The Norton Museum or Art's Chinese galleries present a fascinating array of expertly crafted jade objects ranging from prehistory to the eighteenth century.
The long span of production – up to 7,000 years by some estimates – indicates the significance jade possessed among the inhabitants of China’s earliest cultures, as well as the resonance of the material and its meanings throughout Chinese history.
In the Meyer Gallery on the Museum’s second floor, some of the earliest jade forms are based upon utilitarian blades (such as the ceremonial blade known as a zhang). Others, in the form of animals, have holes drilled through them so they could be worn as pendants. Still others, like the Museum’s disc called a bi (pr. “bee”) and the prismatic tubes called cong (pr. “tsong”) appear unlike anything in the European artistic tradition.
Yu is the Chinese word for grey, green, white, brown, or black hardstones, and in the Chinese language, yu is also associated with spiritual power and beauty. When translated into English as “jade,” the term refers to two minerals: nephrite and jadite. The second of these was not known in China before the 18th century. Nephrite, however, has been “harvested” for centuries along rivers in the western provinces of China. Since it is unlikely that pre-historic inhabitants near modern Shanghai had access to these distant sources, archaeologists assumed that these ancient people located and exhausted sources of nephrite closer to the Yellow Sea. The recent discovery of jade deposits in eastern China has confirmed that assumption.
Archaeologists believe that jade became the most important material for the expression of beliefs and status in prehistoric China between 3500 and 2000 bce. Since Neolithic cultures did not leave written records, archaeologists have combed ancient cultural sites for evidence of the inhabitants’ uses for, and beliefs about jade. What they have discovered are sophisticated ceremonial and burial sites of elites that include a variety of jade, ceramic, stone and lacquer objects.
In tombs of the Neolithic Liangzhu culture (near modern Shanghai) bi and cong were deposited with the deceased. Some nobles and their family members were buried with over 100 jades; lacquer and ceramic objects were placed at the feet of the deceased, while jades were placed around and on top of the body. During the Shang dynasty (1500-1050 bce), bronze challenged the pre-eminence of jade in the production of status and tomb goods, but objects crafted from the mineral remained supremely important. The beautiful examples of bi and cong in the Norton collection testify to the ongoing importance of these ancient forms through the Shang and Zhou dynasties when many of the bronzes on view in the collection were also produced.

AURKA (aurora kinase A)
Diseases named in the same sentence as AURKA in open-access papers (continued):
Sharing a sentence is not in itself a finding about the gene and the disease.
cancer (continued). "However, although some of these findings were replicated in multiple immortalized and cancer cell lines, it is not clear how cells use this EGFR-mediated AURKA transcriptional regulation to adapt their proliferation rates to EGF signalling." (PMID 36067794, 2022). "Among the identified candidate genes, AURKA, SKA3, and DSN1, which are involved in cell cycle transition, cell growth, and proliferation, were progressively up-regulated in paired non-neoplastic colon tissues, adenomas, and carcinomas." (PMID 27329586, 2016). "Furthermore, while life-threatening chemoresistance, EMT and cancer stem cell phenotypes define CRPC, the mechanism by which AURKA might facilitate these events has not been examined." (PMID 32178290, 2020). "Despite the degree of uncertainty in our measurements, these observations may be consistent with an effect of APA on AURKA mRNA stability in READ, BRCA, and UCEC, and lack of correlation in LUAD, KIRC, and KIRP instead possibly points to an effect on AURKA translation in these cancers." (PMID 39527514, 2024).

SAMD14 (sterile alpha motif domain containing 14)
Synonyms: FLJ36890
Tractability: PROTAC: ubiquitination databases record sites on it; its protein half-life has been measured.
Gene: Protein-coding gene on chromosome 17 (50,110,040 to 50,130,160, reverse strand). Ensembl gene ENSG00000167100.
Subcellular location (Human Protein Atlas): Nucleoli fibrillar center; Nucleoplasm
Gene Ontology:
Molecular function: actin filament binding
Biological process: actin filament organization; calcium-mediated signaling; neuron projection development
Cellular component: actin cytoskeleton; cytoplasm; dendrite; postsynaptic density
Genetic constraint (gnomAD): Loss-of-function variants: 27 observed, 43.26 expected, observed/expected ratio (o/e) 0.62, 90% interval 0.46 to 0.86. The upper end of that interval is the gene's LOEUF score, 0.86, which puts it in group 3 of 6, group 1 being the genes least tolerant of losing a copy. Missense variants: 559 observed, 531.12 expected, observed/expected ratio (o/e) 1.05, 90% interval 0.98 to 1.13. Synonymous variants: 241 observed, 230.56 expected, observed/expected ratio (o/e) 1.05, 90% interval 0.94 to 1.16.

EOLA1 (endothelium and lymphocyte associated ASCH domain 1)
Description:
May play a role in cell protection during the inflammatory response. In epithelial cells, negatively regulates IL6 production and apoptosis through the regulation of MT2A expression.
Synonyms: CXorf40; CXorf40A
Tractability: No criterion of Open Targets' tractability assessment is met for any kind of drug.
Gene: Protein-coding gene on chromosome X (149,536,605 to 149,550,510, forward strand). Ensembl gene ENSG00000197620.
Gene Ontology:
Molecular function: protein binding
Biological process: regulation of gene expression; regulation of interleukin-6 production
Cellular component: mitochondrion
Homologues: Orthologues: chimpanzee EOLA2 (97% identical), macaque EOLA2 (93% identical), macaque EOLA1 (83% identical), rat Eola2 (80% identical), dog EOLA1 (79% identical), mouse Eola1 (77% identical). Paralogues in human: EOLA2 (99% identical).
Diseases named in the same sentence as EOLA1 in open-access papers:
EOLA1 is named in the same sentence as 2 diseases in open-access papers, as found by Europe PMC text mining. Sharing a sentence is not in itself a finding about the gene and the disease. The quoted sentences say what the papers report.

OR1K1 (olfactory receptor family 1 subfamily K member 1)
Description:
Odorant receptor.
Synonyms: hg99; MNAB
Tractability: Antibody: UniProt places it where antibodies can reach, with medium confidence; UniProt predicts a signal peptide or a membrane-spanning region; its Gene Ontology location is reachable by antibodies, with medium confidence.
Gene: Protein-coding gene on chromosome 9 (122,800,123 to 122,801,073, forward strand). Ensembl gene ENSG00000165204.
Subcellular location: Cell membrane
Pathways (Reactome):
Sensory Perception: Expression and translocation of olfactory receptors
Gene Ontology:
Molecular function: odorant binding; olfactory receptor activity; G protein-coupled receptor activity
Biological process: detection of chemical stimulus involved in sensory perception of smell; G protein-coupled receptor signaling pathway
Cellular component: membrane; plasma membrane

The hardness of jade – 6 to 6.5 on the Mohs’ scale - makes it impossible to cut with metal tools. Instead, jade had to be fashioned using abrasive sand and straight-edged or gut string saws. Sticks of bamboo may have been used as a drill with abrasives, and flint tools may have been used for scratching the fine details on the jades’ surfaces. Consider these limited tools as you look at the precise contours and inscribed features of the cong, bi or the animal pendants on display.
The hundreds of hours of dedicated labor that was invested in the production of a single jade object implies a sophisticated culture in which: a ruling elite had access to resources through control of land and manpower or through trade; a highly-skilled labor force could be trained and maintained to produce these objects; ritual objects were used to help define the beliefs, power and status of the ruling class.